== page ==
M. K. Theodoratus, Fantasy Writer, blogs about the books she reads--mostly fantasy and mystery authors whose books catch her eye and keep her interest. Nothing so formal as a book review, just chats about what she liked. Theodoratus also mutters about her own writing progress or ... lack of it.


Monday, January 16, 2012

Buying Books by Intriguing Titles

The family lending library finally delivered Jim Butcher's Ghost Story, the thirteenth Harry Dresden novel. Thought the title rather cliched since the twelveth novel in the series, ended with Dresden getting shot. If I wasn't a fan of the series, I don't think I would've pick the book up. 

[Google "Ghost Story" and see how many different books come up, if you're curious and have lots of time. I was surprised at how many.]

In Butcher's Ghost Story, Harry Dresden's caught between life and death after he's been assassinated. In no-man's-land, he's told that three friends will die if he doesn't solve who killed him. So, he returns to Chicago only to discover he's a ghost who can't interact with the physical world. Imagine Dresden invisible, inaudible and unable to blast his way out of danger. On top of this, you just gotta know that the world has become a more dangerous world after his last encounter with the Red Court vampires. 

Watching Chicago's favorite wizard learn how to manipulate events indirectly is fun and the plot twists and turns through a distopian Chicago. New and old characters join the romp as Dresden tries to save his friends. Though Molly seems to have gotten burnt the most by Dresden's adventures.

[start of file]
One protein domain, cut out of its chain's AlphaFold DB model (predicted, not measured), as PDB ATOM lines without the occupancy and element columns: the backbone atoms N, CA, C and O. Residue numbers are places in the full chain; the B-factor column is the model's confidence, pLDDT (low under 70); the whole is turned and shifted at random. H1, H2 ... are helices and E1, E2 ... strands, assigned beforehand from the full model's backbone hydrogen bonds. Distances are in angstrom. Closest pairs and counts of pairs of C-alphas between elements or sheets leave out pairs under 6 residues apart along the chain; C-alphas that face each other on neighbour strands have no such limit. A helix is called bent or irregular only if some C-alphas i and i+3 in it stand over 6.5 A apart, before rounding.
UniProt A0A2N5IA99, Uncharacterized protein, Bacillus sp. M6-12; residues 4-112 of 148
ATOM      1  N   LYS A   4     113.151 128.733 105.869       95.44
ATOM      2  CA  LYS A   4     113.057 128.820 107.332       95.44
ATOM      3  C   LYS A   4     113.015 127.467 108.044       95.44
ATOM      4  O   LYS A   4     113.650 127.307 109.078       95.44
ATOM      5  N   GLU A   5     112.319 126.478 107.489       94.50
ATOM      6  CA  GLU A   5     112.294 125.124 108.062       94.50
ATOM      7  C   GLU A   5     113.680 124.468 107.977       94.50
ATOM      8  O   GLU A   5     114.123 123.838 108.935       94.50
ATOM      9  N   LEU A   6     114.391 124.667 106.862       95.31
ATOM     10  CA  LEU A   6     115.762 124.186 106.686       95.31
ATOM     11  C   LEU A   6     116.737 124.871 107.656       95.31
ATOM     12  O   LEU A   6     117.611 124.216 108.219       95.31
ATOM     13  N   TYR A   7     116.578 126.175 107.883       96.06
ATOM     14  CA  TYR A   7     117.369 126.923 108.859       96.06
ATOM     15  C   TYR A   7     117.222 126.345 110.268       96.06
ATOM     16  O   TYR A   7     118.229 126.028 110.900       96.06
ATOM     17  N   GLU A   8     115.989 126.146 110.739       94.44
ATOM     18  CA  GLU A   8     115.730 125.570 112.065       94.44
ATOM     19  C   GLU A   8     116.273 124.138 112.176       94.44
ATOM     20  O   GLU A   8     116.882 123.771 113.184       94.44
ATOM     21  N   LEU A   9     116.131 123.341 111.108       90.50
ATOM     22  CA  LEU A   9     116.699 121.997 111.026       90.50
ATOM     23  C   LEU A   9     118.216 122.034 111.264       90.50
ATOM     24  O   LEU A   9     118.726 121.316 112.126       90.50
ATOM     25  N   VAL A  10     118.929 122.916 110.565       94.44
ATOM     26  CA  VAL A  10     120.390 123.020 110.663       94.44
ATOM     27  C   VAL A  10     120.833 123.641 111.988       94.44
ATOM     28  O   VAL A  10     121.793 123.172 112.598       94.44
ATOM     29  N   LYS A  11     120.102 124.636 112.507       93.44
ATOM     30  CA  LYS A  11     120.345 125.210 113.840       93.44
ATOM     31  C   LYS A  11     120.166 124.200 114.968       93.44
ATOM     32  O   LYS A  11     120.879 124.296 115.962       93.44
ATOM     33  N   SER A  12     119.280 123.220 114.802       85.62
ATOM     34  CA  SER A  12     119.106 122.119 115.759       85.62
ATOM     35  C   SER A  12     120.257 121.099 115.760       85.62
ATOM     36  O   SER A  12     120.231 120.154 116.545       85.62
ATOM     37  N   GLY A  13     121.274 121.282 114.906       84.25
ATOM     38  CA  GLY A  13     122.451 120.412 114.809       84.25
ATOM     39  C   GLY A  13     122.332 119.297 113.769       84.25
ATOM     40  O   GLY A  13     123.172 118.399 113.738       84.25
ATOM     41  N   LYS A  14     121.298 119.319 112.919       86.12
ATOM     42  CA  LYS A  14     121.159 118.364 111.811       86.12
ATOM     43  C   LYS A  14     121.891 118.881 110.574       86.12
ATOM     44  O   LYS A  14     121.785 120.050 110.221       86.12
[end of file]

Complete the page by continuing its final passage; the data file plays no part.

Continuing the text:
More important, the story introduces a thinking Dresden. I found this an interesting character development in this long enduring series. I'll have to add this to my list of ways to keep a story line evolving to different heights rather than sinking into carpal tunnel syndrome. I looking forward to new additions to the series, featuring a new more subtle Dresden.

Butcher's prose is just as delicious, as always. An example of distopian Chicago:
"Seedy wasn't a fair description for the place, because seeds  imply eventual regrowth and renewal. Parts of Chicago are wondrous fair, and parts of Chicago look postapolcalyptic. This block had seen the apocalypse come, grunted, and said, "Meh." There were no glass windows on the block--just solid boards, mostly protected by iron bars, and gaping holes."

Yeah the books going on my keeper pile. 

Have been muttering about titles -- "on and off the air" ... since my Half-Elven work in progress is title-challenged. Current title is: Traitorous Tides, which at least hints at the scope of the story more than The Somant Troubles.

Titles are one of my many weak spots. Seems every thing I write goes through several title changes. Like, if you've read me for any length of time, you know I've twiddled with the title of this blog too. Felt good to learn I'm not the only one. Kirkus McGowan complained about sappy blog titles. Check it out for a fun read.
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